Pundits are Wrong: More Edwards's supporters will favor Clinton
Just moments after Edwards announced his decision to step down from the Democratic presidential nomination race pundits began theorizing on the direction his wave of supporters might take. Early indications are that the punditocracy, so intent on controlling the direction of the elections, believes his supporters are more likely to move towards Obama than Clinton. "The conventional wisdom is that Barack Obama will pick up maybe 60 percent of them, and in some places, that makes a huge difference," former presidential adviser David Gergen said.
Pundits are so often wrong; I wonder why anyone listens to them anymore. After all, they missed the fact that Bush would become the most reviled president [sic] in history, while we at the CLG told them that from day one. Most missed that the war was being waged on false pretences and that we would find that out, shortly thereafter, while we told them so from the beginning. Most also failed to see that Rudy Giuliani would never make it as a Republican presidential candidate. We didnít predict that one, as itís hard to tell which fanatic will appeal to this rather mixed bag of anti-evolutionist, Jesus-loving, compassionate conservative, warmongering party loyalists.
So why would we believe them now?
Quite to the contrary, it is demonstrable that, like it or not, the supporters of Edwards will lean to Hillary Clinton. After all, Edwards has scored less of the African American voters than she has. Most of his supporters are white and working-class. These are the Democratic rank-and-file that by and large have supported either Clinton or Edwards.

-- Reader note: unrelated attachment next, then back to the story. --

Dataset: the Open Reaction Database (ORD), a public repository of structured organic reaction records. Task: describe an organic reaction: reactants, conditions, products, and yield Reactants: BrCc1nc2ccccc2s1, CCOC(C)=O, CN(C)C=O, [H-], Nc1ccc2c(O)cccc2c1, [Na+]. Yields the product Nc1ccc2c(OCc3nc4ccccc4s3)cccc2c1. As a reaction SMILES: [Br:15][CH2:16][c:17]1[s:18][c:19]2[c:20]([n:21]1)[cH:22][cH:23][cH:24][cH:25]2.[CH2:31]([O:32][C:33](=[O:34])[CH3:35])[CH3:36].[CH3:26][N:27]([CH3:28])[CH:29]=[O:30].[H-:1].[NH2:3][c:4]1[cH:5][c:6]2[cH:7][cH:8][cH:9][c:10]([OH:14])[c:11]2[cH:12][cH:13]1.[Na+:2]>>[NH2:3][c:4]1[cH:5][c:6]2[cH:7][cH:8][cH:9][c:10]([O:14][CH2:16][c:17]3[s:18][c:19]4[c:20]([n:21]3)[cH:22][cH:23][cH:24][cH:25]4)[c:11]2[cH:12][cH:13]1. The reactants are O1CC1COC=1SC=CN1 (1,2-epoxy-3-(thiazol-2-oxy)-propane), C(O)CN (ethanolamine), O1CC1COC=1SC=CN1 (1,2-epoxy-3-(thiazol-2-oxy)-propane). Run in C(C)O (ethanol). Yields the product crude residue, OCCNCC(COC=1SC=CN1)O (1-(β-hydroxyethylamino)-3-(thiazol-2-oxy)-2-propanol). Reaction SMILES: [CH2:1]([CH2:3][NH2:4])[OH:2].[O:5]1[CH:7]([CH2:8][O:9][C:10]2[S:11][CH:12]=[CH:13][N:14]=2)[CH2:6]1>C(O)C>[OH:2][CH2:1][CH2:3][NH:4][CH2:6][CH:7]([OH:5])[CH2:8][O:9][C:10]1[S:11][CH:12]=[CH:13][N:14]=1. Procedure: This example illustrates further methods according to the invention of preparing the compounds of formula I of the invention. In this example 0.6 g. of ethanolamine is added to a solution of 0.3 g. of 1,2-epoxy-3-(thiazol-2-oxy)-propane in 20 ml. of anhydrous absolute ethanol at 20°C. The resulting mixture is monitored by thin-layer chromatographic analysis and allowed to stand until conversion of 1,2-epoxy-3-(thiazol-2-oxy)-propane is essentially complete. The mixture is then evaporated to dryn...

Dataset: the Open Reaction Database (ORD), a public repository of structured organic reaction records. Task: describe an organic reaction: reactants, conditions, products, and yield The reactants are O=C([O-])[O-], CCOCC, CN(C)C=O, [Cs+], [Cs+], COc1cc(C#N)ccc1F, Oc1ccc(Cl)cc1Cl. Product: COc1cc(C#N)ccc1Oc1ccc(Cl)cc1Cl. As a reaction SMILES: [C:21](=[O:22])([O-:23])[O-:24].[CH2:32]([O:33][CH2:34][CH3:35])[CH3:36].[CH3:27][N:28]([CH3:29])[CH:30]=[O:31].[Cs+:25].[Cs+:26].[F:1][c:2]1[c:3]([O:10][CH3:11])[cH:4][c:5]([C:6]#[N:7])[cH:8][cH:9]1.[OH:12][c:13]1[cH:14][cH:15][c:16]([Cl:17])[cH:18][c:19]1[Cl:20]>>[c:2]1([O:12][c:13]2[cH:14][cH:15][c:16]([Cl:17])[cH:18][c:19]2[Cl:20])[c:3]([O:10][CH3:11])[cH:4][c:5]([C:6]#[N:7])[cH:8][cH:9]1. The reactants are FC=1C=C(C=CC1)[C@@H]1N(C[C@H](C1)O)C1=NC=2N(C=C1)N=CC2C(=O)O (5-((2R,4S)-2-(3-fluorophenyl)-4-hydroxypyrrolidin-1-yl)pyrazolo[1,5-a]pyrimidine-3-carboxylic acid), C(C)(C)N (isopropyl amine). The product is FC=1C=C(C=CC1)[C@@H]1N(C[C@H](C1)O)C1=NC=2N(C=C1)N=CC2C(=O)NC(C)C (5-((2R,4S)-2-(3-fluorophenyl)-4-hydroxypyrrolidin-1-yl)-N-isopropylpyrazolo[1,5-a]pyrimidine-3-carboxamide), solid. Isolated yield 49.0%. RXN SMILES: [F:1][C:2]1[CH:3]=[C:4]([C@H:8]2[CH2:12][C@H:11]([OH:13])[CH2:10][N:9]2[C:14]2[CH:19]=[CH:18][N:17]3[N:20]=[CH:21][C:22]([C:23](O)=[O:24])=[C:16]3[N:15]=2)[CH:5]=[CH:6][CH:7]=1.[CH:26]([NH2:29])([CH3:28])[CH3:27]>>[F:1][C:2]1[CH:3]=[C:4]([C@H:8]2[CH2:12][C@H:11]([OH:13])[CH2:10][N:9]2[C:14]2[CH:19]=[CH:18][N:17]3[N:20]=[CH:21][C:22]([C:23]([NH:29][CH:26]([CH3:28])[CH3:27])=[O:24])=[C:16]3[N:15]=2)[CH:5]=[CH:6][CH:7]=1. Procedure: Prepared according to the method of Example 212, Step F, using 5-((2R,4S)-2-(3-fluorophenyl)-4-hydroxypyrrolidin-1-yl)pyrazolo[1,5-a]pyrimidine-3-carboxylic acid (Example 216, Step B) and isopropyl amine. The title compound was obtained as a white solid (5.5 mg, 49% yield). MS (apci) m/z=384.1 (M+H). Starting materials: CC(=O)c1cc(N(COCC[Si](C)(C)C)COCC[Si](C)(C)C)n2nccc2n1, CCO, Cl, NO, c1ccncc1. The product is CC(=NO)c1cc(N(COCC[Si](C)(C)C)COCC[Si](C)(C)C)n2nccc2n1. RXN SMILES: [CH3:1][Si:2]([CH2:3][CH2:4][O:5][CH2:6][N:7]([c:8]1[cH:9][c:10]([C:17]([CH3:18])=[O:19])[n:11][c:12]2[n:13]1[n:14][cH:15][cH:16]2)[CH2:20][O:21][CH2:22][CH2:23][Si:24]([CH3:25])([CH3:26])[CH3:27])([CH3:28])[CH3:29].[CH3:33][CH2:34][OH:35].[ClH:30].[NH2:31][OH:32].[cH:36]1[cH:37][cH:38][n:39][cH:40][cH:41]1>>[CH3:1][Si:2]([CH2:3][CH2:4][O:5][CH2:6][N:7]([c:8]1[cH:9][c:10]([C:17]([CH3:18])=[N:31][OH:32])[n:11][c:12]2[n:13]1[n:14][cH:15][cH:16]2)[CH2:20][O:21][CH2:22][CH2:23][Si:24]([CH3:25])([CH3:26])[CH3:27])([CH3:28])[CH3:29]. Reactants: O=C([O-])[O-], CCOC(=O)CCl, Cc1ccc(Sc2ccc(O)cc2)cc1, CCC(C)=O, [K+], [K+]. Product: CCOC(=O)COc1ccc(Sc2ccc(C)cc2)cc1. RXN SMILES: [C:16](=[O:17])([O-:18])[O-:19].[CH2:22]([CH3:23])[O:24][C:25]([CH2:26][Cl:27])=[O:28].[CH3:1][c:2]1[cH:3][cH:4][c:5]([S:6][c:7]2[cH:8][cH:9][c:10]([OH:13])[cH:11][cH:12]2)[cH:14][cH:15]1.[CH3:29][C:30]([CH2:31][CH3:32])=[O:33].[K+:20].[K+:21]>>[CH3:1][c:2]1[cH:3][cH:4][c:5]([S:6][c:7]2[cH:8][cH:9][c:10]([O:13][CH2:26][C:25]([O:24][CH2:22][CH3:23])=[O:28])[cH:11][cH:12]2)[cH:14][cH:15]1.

Regardless of who you think is responsible-the Clintons, Obama's campaign, the media, or all of the above-after the divide that resulted in the South Carolina landslide, Obama's support now comes from the African American community and the young and otherwise independent new voters who have had little involvement with the political process before now. Florida's straw poll, while not indicative of a completely fought out election, is nevertheless an index of the way the political landscape is shaping up after South Carolina.
Edwards's supporters are more like Clinton's than Obama's.
Hoping for a spot either on the ticket or in the administration of the next president, Edwards may very well wait to endorse when he finds out who may be the likely winner-until after next Tuesday that is. In any case, his endorsement may sway some of his erstwhile supporters, but not all. "The line it is drawn and the curse it is cast," but the first will not be last-at least not now.
Rec, The Rec Report
Michael D. Rectenwald, Ph.D.
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